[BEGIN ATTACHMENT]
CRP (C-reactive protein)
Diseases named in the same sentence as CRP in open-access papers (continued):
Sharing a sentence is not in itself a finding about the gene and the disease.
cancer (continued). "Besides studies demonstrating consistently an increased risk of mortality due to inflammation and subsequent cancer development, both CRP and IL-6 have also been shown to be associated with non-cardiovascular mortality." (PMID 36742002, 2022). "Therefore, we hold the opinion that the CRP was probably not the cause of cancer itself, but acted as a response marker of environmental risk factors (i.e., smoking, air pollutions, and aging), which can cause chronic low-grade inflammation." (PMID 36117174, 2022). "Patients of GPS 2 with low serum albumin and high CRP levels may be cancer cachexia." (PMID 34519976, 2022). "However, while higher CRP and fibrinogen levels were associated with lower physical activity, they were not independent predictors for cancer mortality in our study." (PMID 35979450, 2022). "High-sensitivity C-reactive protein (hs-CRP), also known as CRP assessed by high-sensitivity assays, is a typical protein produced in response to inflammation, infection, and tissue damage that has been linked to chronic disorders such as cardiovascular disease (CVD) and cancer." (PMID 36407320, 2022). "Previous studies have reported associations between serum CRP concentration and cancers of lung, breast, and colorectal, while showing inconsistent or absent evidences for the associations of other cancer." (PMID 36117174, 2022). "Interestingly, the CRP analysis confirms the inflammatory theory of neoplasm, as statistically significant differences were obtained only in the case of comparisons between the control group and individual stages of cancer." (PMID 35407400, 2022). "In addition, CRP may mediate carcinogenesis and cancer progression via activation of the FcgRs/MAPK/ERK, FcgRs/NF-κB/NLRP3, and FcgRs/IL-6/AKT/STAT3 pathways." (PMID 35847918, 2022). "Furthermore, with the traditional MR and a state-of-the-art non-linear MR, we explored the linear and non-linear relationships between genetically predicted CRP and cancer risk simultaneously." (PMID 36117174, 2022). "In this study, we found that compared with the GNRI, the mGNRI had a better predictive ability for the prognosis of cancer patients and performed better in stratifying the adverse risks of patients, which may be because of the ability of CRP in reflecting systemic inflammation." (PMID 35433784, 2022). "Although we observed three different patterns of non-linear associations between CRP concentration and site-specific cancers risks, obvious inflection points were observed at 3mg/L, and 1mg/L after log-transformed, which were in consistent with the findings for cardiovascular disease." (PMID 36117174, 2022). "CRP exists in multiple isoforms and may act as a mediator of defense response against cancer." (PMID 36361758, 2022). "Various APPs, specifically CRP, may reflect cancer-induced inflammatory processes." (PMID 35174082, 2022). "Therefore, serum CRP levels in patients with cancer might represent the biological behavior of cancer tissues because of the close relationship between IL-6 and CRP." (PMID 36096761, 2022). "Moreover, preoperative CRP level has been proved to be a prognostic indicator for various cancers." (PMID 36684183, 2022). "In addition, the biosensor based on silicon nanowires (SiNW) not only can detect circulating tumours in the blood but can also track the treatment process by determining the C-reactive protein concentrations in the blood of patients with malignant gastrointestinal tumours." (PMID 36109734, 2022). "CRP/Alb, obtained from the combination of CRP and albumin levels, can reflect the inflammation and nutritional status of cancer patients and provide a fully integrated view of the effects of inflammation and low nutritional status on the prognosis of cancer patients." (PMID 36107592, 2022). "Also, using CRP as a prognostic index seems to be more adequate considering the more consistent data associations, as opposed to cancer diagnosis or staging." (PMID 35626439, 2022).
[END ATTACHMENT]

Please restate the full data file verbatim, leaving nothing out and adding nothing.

CRP (C-reactive protein)
Diseases named in the same sentence as CRP in open-access papers (continued):
Sharing a sentence is not in itself a finding about the gene and the disease.
cancer (continued). "Besides studies demonstrating consistently an increased risk of mortality due to inflammation and subsequent cancer development, both CRP and IL-6 have also been shown to be associated with non-cardiovascular mortality." (PMID 36742002, 2022). "Therefore, we hold the opinion that the CRP was probably not the cause of cancer itself, but acted as a response marker of environmental risk factors (i.e., smoking, air pollutions, and aging), which can cause chronic low-grade inflammation." (PMID 36117174, 2022). "Patients of GPS 2 with low serum albumin and high CRP levels may be cancer cachexia." (PMID 34519976, 2022). "However, while higher CRP and fibrinogen levels were associated with lower physical activity, they were not independent predictors for cancer mortality in our study." (PMID 35979450, 2022). "High-sensitivity C-reactive protein (hs-CRP), also known as CRP assessed by high-sensitivity assays, is a typical protein produced in response to inflammation, infection, and tissue damage that has been linked to chronic disorders such as cardiovascular disease (CVD) and cancer." (PMID 36407320, 2022). "Previous studies have reported associations between serum CRP concentration and cancers of lung, breast, and colorectal, while showing inconsistent or absent evidences for the associations of other cancer." (PMID 36117174, 2022). "Interestingly, the CRP analysis confirms the inflammatory theory of neoplasm, as statistically significant differences were obtained only in the case of comparisons between the control group and individual stages of cancer." (PMID 35407400, 2022). "In addition, CRP may mediate carcinogenesis and cancer progression via activation of the FcgRs/MAPK/ERK, FcgRs/NF-κB/NLRP3, and FcgRs/IL-6/AKT/STAT3 pathways." (PMID 35847918, 2022). "Furthermore, with the traditional MR and a state-of-the-art non-linear MR, we explored the linear and non-linear relationships between genetically predicted CRP and cancer risk simultaneously." (PMID 36117174, 2022). "In this study, we found that compared with the GNRI, the mGNRI had a better predictive ability for the prognosis of cancer patients and performed better in stratifying the adverse risks of patients, which may be because of the ability of CRP in reflecting systemic inflammation." (PMID 35433784, 2022). "Although we observed three different patterns of non-linear associations between CRP concentration and site-specific cancers risks, obvious inflection points were observed at 3mg/L, and 1mg/L after log-transformed, which were in consistent with the findings for cardiovascular disease." (PMID 36117174, 2022). "CRP exists in multiple isoforms and may act as a mediator of defense response against cancer." (PMID 36361758, 2022). "Various APPs, specifically CRP, may reflect cancer-induced inflammatory processes." (PMID 35174082, 2022). "Therefore, serum CRP levels in patients with cancer might represent the biological behavior of cancer tissues because of the close relationship between IL-6 and CRP." (PMID 36096761, 2022). "Moreover, preoperative CRP level has been proved to be a prognostic indicator for various cancers." (PMID 36684183, 2022). "In addition, the biosensor based on silicon nanowires (SiNW) not only can detect circulating tumours in the blood but can also track the treatment process by determining the C-reactive protein concentrations in the blood of patients with malignant gastrointestinal tumours." (PMID 36109734, 2022). "CRP/Alb, obtained from the combination of CRP and albumin levels, can reflect the inflammation and nutritional status of cancer patients and provide a fully integrated view of the effects of inflammation and low nutritional status on the prognosis of cancer patients." (PMID 36107592, 2022). "Also, using CRP as a prognostic index seems to be more adequate considering the more consistent data associations, as opposed to cancer diagnosis or staging." (PMID 35626439, 2022).